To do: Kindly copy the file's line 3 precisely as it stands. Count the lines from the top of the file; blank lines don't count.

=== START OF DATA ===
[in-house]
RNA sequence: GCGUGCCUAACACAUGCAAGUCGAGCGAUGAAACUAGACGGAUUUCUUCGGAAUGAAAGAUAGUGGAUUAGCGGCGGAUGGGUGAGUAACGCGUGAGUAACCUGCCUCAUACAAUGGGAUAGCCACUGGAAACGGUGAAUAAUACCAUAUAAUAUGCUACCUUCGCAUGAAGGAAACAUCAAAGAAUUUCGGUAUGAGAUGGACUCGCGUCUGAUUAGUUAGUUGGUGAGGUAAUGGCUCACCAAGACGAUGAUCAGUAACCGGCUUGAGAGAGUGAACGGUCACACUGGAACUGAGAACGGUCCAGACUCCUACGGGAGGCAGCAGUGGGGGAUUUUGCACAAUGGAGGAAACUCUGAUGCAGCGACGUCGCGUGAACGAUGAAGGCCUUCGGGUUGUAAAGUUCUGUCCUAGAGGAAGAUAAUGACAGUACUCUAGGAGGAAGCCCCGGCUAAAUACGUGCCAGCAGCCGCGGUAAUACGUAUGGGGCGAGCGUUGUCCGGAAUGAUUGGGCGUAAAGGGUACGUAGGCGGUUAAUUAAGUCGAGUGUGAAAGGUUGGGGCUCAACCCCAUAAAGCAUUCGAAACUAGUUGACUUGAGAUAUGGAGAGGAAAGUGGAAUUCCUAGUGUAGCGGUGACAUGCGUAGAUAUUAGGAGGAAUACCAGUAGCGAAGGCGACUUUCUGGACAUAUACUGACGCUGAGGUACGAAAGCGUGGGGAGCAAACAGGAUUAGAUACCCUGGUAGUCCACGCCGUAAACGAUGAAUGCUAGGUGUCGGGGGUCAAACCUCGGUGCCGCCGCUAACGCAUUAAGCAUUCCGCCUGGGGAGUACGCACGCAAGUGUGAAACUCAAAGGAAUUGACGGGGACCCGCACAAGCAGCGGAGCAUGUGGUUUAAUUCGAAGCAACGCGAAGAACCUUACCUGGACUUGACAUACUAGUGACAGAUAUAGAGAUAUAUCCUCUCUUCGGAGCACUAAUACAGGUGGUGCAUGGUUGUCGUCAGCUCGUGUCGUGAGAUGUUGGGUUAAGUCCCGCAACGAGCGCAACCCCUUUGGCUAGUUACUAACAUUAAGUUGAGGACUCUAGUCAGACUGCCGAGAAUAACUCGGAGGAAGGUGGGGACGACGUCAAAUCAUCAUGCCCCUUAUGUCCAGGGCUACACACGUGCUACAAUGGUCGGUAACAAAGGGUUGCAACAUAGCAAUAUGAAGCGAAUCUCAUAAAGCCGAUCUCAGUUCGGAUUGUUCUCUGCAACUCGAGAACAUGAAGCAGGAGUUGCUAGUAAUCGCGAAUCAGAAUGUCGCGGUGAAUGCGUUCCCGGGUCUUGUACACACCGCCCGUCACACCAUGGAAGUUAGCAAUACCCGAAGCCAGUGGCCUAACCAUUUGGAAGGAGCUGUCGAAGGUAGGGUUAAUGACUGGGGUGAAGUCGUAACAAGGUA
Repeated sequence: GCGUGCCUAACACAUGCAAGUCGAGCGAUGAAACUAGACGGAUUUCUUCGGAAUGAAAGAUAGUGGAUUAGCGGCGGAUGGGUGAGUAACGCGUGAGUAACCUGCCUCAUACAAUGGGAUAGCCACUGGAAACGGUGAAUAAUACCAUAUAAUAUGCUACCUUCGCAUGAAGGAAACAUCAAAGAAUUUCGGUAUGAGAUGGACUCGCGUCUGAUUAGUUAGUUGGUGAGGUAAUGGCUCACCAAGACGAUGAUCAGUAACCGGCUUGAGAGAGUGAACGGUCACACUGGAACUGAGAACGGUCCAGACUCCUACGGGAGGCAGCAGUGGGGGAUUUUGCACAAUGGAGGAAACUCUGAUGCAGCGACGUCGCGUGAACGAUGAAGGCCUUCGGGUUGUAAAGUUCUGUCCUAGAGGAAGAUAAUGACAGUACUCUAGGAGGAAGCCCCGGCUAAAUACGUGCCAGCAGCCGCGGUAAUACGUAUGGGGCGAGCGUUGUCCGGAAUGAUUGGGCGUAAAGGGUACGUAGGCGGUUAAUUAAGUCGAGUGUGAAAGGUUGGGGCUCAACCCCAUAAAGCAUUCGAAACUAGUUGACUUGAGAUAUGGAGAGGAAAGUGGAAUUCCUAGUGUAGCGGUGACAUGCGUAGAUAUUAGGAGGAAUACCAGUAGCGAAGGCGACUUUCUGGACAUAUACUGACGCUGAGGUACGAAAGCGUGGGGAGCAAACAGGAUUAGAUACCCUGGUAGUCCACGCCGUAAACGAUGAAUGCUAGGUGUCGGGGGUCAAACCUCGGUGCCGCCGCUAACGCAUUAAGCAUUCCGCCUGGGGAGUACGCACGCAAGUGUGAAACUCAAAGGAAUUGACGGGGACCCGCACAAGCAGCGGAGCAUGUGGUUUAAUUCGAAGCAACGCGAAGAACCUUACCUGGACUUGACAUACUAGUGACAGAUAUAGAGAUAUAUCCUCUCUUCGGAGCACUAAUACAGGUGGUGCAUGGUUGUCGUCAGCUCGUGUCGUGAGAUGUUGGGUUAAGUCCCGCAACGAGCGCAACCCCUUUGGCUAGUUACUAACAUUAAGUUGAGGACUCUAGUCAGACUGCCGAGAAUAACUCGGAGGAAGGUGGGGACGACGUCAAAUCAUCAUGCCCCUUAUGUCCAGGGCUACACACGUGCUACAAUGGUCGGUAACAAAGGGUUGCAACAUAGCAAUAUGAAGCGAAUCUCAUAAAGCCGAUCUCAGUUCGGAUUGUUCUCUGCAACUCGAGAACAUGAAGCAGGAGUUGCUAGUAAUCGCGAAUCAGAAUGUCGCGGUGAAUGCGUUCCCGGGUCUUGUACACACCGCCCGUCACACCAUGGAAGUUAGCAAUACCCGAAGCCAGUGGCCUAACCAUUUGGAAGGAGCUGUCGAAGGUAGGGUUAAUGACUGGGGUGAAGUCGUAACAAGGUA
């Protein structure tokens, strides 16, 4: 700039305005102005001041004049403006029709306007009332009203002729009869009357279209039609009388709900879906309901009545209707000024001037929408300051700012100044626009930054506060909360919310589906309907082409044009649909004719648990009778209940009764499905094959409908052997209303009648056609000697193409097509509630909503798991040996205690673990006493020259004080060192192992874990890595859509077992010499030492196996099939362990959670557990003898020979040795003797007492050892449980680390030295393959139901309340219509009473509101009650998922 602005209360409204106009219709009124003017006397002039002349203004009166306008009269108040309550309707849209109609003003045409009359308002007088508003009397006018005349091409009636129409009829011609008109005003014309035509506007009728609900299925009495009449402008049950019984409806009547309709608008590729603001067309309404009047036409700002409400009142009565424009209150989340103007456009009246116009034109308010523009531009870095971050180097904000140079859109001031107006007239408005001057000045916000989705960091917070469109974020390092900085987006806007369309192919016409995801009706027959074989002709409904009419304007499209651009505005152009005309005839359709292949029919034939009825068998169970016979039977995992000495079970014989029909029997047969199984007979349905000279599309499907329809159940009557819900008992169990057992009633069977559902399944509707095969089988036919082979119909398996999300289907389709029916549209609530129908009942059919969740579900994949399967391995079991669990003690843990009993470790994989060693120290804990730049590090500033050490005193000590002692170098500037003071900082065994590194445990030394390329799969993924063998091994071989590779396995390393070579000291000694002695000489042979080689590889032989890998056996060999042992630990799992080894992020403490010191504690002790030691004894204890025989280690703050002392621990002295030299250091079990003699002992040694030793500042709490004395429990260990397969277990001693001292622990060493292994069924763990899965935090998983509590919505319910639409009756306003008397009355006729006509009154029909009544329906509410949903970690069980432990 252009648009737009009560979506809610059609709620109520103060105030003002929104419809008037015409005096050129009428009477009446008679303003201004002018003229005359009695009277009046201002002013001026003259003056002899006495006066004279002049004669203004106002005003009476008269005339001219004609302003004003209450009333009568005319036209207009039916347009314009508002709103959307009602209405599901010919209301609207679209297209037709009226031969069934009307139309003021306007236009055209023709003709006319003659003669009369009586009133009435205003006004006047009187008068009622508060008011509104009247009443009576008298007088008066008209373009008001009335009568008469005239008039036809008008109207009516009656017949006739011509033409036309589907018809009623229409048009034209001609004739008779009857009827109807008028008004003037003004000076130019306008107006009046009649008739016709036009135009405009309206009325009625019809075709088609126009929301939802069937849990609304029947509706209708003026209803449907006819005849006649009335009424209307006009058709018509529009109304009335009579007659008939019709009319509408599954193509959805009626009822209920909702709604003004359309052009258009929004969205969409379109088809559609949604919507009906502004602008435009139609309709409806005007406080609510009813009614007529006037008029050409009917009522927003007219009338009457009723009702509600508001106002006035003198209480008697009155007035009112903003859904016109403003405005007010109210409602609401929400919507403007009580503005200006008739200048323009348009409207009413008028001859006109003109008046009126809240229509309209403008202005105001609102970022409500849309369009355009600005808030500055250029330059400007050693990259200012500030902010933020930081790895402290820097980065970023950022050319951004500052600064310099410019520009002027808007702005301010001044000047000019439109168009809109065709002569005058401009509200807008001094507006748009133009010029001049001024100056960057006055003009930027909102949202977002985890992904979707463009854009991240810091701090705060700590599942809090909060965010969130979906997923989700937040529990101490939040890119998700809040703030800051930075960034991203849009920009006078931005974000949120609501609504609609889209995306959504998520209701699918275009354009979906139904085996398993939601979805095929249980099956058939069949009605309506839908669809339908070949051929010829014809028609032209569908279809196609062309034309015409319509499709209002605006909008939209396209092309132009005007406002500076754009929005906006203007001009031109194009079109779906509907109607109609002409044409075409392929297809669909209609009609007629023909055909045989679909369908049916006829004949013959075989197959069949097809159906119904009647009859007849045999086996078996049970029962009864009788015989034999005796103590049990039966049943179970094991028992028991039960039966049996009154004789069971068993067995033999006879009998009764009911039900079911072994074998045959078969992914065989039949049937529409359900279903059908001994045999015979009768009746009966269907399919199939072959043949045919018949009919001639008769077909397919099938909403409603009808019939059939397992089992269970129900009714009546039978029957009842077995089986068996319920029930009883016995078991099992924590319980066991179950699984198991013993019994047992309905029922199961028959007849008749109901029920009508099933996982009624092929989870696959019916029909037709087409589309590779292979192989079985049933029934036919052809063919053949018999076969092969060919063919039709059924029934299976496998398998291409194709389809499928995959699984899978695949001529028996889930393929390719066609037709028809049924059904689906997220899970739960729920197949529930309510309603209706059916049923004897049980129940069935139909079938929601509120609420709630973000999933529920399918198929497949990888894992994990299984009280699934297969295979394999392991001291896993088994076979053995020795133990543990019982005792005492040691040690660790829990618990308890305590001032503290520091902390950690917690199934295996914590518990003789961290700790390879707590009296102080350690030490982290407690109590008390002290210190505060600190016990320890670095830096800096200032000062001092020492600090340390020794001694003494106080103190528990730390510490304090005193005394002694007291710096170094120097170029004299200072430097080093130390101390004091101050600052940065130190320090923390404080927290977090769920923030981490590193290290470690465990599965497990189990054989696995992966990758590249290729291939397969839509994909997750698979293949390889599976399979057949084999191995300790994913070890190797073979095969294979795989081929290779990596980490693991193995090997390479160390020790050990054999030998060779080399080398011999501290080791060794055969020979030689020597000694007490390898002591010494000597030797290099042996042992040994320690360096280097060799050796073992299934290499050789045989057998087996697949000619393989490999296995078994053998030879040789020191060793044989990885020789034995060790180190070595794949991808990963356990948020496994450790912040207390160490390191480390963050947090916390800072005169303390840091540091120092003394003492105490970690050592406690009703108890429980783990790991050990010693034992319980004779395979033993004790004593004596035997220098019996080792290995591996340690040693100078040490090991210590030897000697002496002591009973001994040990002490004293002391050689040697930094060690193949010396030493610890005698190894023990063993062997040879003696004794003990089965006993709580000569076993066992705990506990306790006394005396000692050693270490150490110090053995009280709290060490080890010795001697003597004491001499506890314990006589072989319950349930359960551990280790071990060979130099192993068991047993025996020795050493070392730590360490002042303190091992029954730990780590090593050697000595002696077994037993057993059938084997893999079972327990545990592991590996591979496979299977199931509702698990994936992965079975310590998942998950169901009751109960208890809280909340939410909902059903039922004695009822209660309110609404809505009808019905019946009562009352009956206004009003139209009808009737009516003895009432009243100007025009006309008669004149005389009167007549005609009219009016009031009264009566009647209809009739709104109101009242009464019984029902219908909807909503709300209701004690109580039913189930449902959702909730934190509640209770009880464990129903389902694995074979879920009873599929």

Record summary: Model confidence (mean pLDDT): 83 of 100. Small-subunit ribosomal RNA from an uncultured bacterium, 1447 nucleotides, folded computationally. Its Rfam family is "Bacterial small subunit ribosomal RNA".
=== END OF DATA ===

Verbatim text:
Repeated sequence: GCGUGCCUAACACAUGCAAGUCGAGCGAUGAAACUAGACGGAUUUCUUCGGAAUGAAAGAUAGUGGAUUAGCGGCGGAUGGGUGAGUAACGCGUGAGUAACCUGCCUCAUACAAUGGGAUAGCCACUGGAAACGGUGAAUAAUACCAUAUAAUAUGCUACCUUCGCAUGAAGGAAACAUCAAAGAAUUUCGGUAUGAGAUGGACUCGCGUCUGAUUAGUUAGUUGGUGAGGUAAUGGCUCACCAAGACGAUGAUCAGUAACCGGCUUGAGAGAGUGAACGGUCACACUGGAACUGAGAACGGUCCAGACUCCUACGGGAGGCAGCAGUGGGGGAUUUUGCACAAUGGAGGAAACUCUGAUGCAGCGACGUCGCGUGAACGAUGAAGGCCUUCGGGUUGUAAAGUUCUGUCCUAGAGGAAGAUAAUGACAGUACUCUAGGAGGAAGCCCCGGCUAAAUACGUGCCAGCAGCCGCGGUAAUACGUAUGGGGCGAGCGUUGUCCGGAAUGAUUGGGCGUAAAGGGUACGUAGGCGGUUAAUUAAGUCGAGUGUGAAAGGUUGGGGCUCAACCCCAUAAAGCAUUCGAAACUAGUUGACUUGAGAUAUGGAGAGGAAAGUGGAAUUCCUAGUGUAGCGGUGACAUGCGUAGAUAUUAGGAGGAAUACCAGUAGCGAAGGCGACUUUCUGGACAUAUACUGACGCUGAGGUACGAAAGCGUGGGGAGCAAACAGGAUUAGAUACCCUGGUAGUCCACGCCGUAAACGAUGAAUGCUAGGUGUCGGGGGUCAAACCUCGGUGCCGCCGCUAACGCAUUAAGCAUUCCGCCUGGGGAGUACGCACGCAAGUGUGAAACUCAAAGGAAUUGACGGGGACCCGCACAAGCAGCGGAGCAUGUGGUUUAAUUCGAAGCAACGCGAAGAACCUUACCUGGACUUGACAUACUAGUGACAGAUAUAGAGAUAUAUCCUCUCUUCGGAGCACUAAUACAGGUGGUGCAUGGUUGUCGUCAGCUCGUGUCGUGAGAUGUUGGGUUAAGUCCCGCAACGAGCGCAACCCCUUUGGCUAGUUACUAACAUUAAGUUGAGGACUCUAGUCAGACUGCCGAGAAUAACUCGGAGGAAGGUGGGGACGACGUCAAAUCAUCAUGCCCCUUAUGUCCAGGGCUACACACGUGCUACAAUGGUCGGUAACAAAGGGUUGCAACAUAGCAAUAUGAAGCGAAUCUCAUAAAGCCGAUCUCAGUUCGGAUUGUUCUCUGCAACUCGAGAACAUGAAGCAGGAGUUGCUAGUAAUCGCGAAUCAGAAUGUCGCGGUGAAUGCGUUCCCGGGUCUUGUACACACCGCCCGUCACACCAUGGAAGUUAGCAAUACCCGAAGCCAGUGGCCUAACCAUUUGGAAGGAGCUGUCGAAGGUAGGGUUAAUGACUGGGGUGAAGUCGUAACAAGGUA